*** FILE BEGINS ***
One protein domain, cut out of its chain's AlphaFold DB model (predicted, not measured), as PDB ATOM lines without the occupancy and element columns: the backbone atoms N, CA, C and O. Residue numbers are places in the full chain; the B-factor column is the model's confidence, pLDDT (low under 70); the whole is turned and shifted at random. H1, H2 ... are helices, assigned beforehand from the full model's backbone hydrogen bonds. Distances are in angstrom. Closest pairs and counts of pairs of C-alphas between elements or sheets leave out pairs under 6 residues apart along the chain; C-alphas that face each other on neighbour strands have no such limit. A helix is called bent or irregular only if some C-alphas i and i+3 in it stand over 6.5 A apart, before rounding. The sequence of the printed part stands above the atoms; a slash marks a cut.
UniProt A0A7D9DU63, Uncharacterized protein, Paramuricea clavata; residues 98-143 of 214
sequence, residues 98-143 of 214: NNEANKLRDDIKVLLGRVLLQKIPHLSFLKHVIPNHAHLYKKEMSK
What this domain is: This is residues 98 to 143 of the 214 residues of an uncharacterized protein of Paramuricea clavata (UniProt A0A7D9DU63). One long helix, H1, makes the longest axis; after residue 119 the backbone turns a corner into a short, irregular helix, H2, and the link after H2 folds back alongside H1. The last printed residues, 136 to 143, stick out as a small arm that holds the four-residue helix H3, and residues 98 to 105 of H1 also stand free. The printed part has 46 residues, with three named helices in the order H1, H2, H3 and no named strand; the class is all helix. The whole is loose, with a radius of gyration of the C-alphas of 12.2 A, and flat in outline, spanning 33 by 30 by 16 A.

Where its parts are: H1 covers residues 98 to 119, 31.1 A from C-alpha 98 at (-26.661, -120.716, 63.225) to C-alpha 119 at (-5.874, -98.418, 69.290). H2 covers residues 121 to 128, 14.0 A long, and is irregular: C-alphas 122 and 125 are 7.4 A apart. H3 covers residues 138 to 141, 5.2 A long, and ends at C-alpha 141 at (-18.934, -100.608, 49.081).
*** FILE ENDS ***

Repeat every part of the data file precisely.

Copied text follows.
One protein domain, cut out of its chain's AlphaFold DB model (predicted, not measured), as PDB ATOM lines without the occupancy and element columns: the backbone atoms N, CA, C and O. Residue numbers are places in the full chain; the B-factor column is the model's confidence, pLDDT (low under 70); the whole is turned and shifted at random. H1, H2 ... are helices, assigned beforehand from the full model's backbone hydrogen bonds. Distances are in angstrom. Closest pairs and counts of pairs of C-alphas between elements or sheets leave out pairs under 6 residues apart along the chain; C-alphas that face each other on neighbour strands have no such limit. A helix is called bent or irregular only if some C-alphas i and i+3 in it stand over 6.5 A apart, before rounding. The sequence of the printed part stands above the atoms; a slash marks a cut.
UniProt A0A7D9DU63, Uncharacterized protein, Paramuricea clavata; residues 98-143 of 214
sequence, residues 98-143 of 214: NNEANKLRDDIKVLLGRVLLQKIPHLSFLKHVIPNHAHLYKKEMSK
What this domain is: This is residues 98 to 143 of the 214 residues of an uncharacterized protein of Paramuricea clavata (UniProt A0A7D9DU63). One long helix, H1, makes the longest axis; after residue 119 the backbone turns a corner into a short, irregular helix, H2, and the link after H2 folds back alongside H1. The last printed residues, 136 to 143, stick out as a small arm that holds the four-residue helix H3, and residues 98 to 105 of H1 also stand free. The printed part has 46 residues, with three named helices in the order H1, H2, H3 and no named strand; the class is all helix. The whole is loose, with a radius of gyration of the C-alphas of 12.2 A, and flat in outline, spanning 33 by 30 by 16 A.

Where its parts are: H1 covers residues 98 to 119, 31.1 A from C-alpha 98 at (-26.661, -120.716, 63.225) to C-alpha 119 at (-5.874, -98.418, 69.290). H2 covers residues 121 to 128, 14.0 A long, and is irregular: C-alphas 122 and 125 are 7.4 A apart. H3 covers residues 138 to 141, 5.2 A long, and ends at C-alpha 141 at (-18.934, -100.608, 49.081).